During the international conference on Synthetic Sustainable Aviation Fuels (SAF) in The Hague, a passenger flight partly flown on sustainably produced synthetic kerosene, was carried out in The Netherlands.
Shell, producer of the sustainable kerosene and KLM, operating the flight, presented this showcase during the meeting initiated by Cora van Nieuwenhuizen, Dutch Minister for Infrastructure and Water Management. European politicians, policymakers, representatives from the business community, the (aviation) industry and NGOs participated at the conference.
The Netherlands is one of the leading countries in Europe that aim to boost the development and application of sustainable aviation fuels to make aviation more sustainable. The Netherlands wants to stimulate the development and application of sustainable aviation fuels (biofuels and synthetic kerosene) so European airlines will be able to fly entirely on sustainable fuel by 2050. The Dutch government supports various initiatives to stimulate production and use and thereby make it commercially viable. The construction of the first European factory for sustainable biokerosene in Delfzijl, The Netherlands, for which SkyNRG is collaborating with KLM, Schiphol Airport and SHV Energy, is one example.
Pieter Elbers, CEO of KLM, said: “I am proud that KLM is today operating the industry first flight using synthetic kerosene made from renewable sources. The transition from fossil fuel to sustainable alternatives is one of the largest challenges in aviation. Fleet renewal contributed significantly to the reduction of CO2 emissions, but the upscaling of production and the use of sustainable aviation fuel will make the biggest difference for the current generation of aircraft. That is why we teamed up with various partners some time ago, to stimulate the development of sustainable synthetic kerosene. This first flight on synthetic kerosene shows that it is possible in practice and that we can move forward.”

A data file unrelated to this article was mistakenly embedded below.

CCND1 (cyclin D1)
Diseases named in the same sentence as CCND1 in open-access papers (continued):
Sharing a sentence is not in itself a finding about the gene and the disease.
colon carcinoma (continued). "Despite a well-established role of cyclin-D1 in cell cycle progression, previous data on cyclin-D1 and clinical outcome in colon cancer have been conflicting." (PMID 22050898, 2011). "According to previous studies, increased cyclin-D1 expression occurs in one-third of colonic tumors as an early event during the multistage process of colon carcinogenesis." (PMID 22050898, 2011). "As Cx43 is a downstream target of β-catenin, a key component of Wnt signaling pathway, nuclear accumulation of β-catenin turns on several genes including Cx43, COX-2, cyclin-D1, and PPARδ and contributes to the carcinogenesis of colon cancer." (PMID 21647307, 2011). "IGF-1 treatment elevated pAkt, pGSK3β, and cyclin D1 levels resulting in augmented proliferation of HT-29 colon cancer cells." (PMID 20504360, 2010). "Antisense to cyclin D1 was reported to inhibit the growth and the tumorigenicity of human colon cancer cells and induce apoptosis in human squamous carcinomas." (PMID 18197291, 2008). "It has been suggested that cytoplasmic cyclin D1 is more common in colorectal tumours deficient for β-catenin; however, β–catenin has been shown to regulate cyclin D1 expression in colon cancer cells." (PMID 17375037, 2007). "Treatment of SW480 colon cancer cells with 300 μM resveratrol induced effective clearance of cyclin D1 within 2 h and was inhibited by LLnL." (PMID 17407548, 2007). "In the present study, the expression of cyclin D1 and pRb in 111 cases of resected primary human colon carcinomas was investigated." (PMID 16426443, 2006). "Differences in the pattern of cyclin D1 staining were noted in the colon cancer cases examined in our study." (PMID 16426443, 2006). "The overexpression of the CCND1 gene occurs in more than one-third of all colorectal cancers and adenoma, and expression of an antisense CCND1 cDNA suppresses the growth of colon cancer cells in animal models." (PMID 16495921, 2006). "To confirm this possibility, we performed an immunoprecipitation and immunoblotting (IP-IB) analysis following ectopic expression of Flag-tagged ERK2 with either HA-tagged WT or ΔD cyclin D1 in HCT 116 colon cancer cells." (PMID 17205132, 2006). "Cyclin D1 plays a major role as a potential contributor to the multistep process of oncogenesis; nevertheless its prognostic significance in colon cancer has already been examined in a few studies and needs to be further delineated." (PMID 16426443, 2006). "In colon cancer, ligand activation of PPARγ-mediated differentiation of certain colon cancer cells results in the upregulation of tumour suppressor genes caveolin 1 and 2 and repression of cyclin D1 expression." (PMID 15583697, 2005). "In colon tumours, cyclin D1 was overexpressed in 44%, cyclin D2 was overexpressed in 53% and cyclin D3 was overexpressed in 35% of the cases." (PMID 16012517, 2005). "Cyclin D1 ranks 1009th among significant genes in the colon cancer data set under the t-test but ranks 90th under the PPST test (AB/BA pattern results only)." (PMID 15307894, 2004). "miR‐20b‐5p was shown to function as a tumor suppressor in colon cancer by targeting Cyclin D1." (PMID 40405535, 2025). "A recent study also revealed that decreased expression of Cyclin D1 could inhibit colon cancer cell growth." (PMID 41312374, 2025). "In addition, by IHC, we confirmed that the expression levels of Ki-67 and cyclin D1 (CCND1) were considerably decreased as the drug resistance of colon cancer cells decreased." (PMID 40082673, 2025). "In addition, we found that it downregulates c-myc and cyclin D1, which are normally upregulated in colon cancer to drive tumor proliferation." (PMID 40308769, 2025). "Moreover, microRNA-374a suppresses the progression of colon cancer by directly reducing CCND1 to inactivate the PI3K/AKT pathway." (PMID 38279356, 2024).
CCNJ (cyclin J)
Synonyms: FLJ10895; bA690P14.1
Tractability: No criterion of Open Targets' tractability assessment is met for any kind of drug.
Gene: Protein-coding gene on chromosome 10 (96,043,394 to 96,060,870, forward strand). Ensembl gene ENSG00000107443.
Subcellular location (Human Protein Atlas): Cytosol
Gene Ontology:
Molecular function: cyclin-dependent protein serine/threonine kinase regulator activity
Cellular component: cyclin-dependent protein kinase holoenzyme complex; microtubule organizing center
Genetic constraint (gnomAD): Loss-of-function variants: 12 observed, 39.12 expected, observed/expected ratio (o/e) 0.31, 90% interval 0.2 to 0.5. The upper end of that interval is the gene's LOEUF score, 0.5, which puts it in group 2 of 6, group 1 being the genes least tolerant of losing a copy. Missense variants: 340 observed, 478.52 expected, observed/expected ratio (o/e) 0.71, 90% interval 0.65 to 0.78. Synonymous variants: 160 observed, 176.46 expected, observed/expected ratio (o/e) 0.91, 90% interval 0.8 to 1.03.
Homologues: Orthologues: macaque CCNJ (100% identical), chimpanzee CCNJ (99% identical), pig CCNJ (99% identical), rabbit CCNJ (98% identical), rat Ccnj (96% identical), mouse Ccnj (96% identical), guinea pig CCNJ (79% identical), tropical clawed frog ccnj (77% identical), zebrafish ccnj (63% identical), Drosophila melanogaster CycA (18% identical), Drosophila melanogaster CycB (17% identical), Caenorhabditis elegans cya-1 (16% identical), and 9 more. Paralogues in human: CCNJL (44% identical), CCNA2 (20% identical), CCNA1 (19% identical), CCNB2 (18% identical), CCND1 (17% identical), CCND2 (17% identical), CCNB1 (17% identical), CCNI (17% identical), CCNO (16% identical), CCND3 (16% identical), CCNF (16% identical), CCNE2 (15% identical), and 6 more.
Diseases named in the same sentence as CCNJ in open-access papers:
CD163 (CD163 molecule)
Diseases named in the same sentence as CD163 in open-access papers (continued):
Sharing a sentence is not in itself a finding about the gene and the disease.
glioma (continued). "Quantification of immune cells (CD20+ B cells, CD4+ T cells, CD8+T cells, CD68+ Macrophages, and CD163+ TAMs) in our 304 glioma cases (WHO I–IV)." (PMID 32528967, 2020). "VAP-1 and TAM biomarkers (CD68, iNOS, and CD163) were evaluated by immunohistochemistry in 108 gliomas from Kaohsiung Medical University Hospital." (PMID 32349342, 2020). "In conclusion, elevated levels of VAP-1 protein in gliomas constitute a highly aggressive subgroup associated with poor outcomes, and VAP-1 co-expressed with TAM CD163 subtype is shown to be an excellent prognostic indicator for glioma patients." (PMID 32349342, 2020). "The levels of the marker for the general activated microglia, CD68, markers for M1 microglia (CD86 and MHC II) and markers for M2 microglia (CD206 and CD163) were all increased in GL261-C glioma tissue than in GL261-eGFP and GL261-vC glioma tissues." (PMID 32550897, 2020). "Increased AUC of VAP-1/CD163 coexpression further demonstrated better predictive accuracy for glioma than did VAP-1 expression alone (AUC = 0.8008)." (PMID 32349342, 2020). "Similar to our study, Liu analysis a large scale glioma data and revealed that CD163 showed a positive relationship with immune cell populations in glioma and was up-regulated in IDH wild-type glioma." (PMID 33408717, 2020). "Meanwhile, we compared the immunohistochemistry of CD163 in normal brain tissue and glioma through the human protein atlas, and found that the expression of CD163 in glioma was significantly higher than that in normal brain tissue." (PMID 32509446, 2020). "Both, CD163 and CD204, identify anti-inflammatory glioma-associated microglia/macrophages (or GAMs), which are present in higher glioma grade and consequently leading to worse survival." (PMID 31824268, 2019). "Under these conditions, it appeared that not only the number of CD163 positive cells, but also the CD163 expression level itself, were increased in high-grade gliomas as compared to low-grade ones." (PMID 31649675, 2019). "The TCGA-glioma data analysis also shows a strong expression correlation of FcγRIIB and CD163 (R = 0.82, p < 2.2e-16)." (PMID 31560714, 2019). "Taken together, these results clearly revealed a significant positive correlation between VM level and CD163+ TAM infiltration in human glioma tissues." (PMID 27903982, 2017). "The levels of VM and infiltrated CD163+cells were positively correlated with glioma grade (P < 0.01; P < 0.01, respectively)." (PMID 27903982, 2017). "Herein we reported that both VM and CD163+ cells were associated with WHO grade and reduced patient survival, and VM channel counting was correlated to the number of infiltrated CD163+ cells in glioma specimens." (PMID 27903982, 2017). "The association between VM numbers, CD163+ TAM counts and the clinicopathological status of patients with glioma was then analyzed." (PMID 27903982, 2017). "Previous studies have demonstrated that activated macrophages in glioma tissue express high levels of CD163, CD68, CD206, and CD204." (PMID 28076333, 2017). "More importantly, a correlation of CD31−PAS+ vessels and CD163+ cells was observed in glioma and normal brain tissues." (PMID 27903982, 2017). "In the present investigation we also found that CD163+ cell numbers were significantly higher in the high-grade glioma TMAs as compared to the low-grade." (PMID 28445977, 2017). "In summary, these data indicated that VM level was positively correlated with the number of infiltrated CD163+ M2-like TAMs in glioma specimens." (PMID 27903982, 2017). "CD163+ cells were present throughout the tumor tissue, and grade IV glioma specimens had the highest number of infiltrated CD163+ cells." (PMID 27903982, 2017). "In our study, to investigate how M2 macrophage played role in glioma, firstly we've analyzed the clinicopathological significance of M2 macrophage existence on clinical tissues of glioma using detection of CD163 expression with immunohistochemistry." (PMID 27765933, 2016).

During the conference, the stage was set for various new initiatives and startups. For example, the start-up Synkero announced that it is collaborating with Port of Amsterdam, Schiphol, KLM and SkyNRG on the realization of a commercial synthetic sustainable kerosene factory in the Amsterdam port. The project seeks to link with sustainable initiatives in the North Sea Canal area, such as the establishment of a 100 megawatt hydrogen plant where up to 15,000 tons of green hydrogen can be produced with sustainable electricity.
Another initiative is the construction of a demonstration factory for sustainable kerosene using captured CO2 from the air as a raw material in Rotterdam. The Zenid initiative, in which Uniper, Rotterdam The Hague Airport, Climeworks, SkyNRG and Rotterdam The Hague Innovation Airport are participating, uses a combination of innovative technologies to focus on CO2-neutral aviation with sustainable synthetic kerosene.